Deceptive Practice: The Mysteries and Mentors of Ricky Jay

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Robin Clifford of Reeling Reviews
Robin Clifford 
Deceptive Practice: The Mysteries and Mentors of Ricky Jay
Laura Clifford of Reeling Reviews
Laura Clifford 

I know Ricky Jay as an actor, especially his work with writer/director David Mamet. But, the actor got his start on stage with his prestidigitation feats at the age of seven and has never given up his magical art. Jay talks about those magicians who helped and influenced the young conjurer, and those rookie magi who Jay later helped, in “Deceptive Practice; The Mysteries and Mentors of Ricky Jay.”

Robin:
This is definitely aimed at the niche audience who are fans of magic and sleight of hand and other geeky pursuits. Fortunately, I have been a member of that niche since I was a kid – yes, magic shows were around when I was a child – so this, before the first frame, I am a fan of. And, this first feature work by longtime editor Molly Bernstein showcases not just the talented Jay, but also those who influenced his craft throughout his life.

I was expecting a documentary about magicians to focus on the big name masters of prestidigitation of today, such as David Copperfield, Doug Henning and Siegfried and Roy. Instead, Ricky Jay and Molly Bernstein bring us an entertaining look at sleight of hand from the eyes, and dexterous fingers, of Jay. They combine many of Jay’s performances on such notable TV shows as Dick Cavett, Merv Griffin, Mike Douglas and Dinah Shore with an entertaining and informative history of modern magic from its earliest beginnings in 1544 through the ages to Jay dedication to the craft.

Jay is liberal with praise for those who mentored him, beginning with Max Katz, a master illusionist who was also Ricky’s grandfather and most influential mentor. Others include Slyndini, Al Flosso and Cardini, who Jay believes to be the best magician of all. I will take the word of this Renaissance man who is renowned as a talented magician, author, historian and actor. Jay and Bernstein embellish on this with remarkable old footage of these masters showing us how the tricks of their trade work…and, not. Magicians are paranoid folk and very protective of how their illusions work.

Much of the film also concentrates on the two men who had the greatest influence on Jay as a professional magician – Dai Vernon and Charlie Miller. These remarkable magicians challenged and tested their young acolyte and pushed him to hone and improve his sleight of hand skills. As you watch the many performances that Ricky gives over his many years on stage and television, you know that he paid attention to his mentors, Vernon and Miller. Maybe this is a niche film for magic lovers only, but the remarkable and many feats of magical distraction should just about please anyone who likes to be entertained and challenged – “how did he do that?” popped into my head many times during “Deceptive Practice.” I give it a B+.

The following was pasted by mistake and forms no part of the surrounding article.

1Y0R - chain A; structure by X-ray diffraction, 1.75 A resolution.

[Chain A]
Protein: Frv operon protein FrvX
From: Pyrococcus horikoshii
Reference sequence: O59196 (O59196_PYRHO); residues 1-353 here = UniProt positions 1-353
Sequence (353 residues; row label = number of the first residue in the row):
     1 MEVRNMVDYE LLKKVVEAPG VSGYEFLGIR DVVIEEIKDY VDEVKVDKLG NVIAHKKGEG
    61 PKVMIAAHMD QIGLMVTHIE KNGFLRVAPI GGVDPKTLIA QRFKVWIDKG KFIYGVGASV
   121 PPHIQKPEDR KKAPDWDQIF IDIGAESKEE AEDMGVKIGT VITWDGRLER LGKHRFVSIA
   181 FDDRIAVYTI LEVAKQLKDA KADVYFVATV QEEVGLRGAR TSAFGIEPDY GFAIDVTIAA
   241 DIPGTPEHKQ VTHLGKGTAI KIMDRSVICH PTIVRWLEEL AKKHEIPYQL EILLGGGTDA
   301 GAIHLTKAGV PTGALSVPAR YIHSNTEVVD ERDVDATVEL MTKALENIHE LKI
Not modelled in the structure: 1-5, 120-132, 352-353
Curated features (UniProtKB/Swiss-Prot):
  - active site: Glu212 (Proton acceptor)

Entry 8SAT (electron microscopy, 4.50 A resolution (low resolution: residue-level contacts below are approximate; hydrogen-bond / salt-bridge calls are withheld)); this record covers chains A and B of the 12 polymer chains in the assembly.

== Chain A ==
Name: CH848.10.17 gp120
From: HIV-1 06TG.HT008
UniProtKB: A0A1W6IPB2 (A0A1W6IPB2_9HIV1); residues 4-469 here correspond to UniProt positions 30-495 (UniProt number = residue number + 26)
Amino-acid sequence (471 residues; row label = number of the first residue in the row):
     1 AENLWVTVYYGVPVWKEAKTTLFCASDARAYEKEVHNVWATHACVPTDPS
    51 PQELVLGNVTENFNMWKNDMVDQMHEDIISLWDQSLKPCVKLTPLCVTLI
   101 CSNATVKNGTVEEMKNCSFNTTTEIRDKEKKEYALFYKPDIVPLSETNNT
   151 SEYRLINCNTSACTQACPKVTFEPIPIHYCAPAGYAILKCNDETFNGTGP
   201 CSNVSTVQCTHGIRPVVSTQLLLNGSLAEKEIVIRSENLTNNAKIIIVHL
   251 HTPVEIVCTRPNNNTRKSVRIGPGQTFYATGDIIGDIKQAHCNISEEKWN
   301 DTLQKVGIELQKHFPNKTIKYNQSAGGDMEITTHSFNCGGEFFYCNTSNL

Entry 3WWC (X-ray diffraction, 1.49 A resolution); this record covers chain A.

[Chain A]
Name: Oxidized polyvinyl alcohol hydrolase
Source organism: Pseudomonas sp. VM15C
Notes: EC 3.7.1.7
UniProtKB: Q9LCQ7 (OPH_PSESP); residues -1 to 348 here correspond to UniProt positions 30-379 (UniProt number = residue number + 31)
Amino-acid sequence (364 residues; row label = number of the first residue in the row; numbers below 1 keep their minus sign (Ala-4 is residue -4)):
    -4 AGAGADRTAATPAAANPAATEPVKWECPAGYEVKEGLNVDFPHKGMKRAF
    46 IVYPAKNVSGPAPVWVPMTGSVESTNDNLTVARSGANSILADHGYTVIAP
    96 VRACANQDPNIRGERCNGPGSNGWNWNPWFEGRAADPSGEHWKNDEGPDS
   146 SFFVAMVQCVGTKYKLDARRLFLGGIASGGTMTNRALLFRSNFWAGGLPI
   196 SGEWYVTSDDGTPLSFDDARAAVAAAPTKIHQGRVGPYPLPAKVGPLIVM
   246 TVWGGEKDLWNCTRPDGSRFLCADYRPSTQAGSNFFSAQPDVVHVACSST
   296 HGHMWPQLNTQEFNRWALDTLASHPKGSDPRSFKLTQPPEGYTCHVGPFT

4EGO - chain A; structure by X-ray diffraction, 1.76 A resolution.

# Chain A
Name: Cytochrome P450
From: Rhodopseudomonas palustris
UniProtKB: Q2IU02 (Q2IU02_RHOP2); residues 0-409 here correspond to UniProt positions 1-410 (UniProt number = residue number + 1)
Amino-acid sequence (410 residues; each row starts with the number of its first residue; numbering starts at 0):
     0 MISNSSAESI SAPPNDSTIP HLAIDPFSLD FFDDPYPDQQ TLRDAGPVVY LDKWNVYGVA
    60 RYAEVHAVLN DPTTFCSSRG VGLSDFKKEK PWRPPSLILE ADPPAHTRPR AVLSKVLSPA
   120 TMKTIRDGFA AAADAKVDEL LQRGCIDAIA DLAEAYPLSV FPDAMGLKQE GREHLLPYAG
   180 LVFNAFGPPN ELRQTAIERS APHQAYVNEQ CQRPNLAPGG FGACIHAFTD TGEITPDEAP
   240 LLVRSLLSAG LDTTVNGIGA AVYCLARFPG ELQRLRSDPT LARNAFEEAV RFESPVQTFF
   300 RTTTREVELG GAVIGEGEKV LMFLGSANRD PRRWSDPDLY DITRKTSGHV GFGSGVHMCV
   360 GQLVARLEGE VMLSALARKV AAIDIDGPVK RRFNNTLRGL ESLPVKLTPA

Laura:
Ricky Jay may already be well known to movie audiences from his performances in the films of David Mamet and Paul Thomas Anderson, but he is first and primarily a magician, an art he began to learn at the age of four from his grandfather, Max Katz.  It is an art form whose practitioners keep well guarded, and although codirectors Molly Bernstein and Alan Edelstein reveal no secrets, they do delve into "Deceptive Practice: The Mysteries and Mentors of Ricky Jay."

This documentary's title may be a mouthful, but it is certainly an accurate description. With Ricky mostly guiding (I could swear Dick Cavett narrates some of the film, but he receives no credit), we learn about his love for sleight of hand and the magicians who have influenced him, from the comical (Al Flosso) to the historical (Max Malini), while Ricky himself remains largely in shadow.  Jay is a fascinating character, a consummate performer, but his personal life and pursuits beyond stage illusion are only briefly glimpsed.

The film gives us a recent glimpse of the man performing his hugely popular "Ricky Jay and His 52 Assistants," confounding audience members he's invited to sit on his intimate stage.  The directors continually cut to the man practicing, practicing elaborate card shuffles and cuts in front of a three-paneled mirror and we get the feeling this is his own form of Zen mantra.  In fact, when  he tells the tale of two of his closest mentors, the flashy, debonair Dai Vernon and the more reclusive task master Charlie Miller, he talks of Miller pushing him, doing the same shuffle 16,000 times in one night, and says he couldn't have been happier.

There is great old archival footage - Jay on TV at fifteen, as a long-haired hippie on the Dinah Shore show ('We got on very well,' he says, hinting at something...more?) with Steve Martin, or 'sandwiched' between Timothy Leary and Ike and Tina Turner. There is palpable affection for Al Flosso ('you literally cannot think of Al Flosso without smiling'), as we see evidence of this mentor being the only man to ever crack up Ed Sullivan.  There is talk of Slydini and Cardini, men his grandfather knew with whom the young Ricky studied.  A journalist recounts how Jay astounded her by reproducing a famous Max Malini trick in a restaurant (it involves a cubic foot of ice).

Jay recounts how he left home at sixteen after his grandfather died, family ties severed and that's that.  We're given a glimpse of him shopping with the woman he finally found late in life.  But the real mystery is reserved for the film's end, a story recounted of Ricky performing a trick on the spur of the moment that will leave you speechless.  "Deceptive Practice: The Mysteries and Mentors of Ricky Jay" is a must for anyone who's ever had the urge to pull a coin from someone's ear or even just wondered 'How did he *do* that?'
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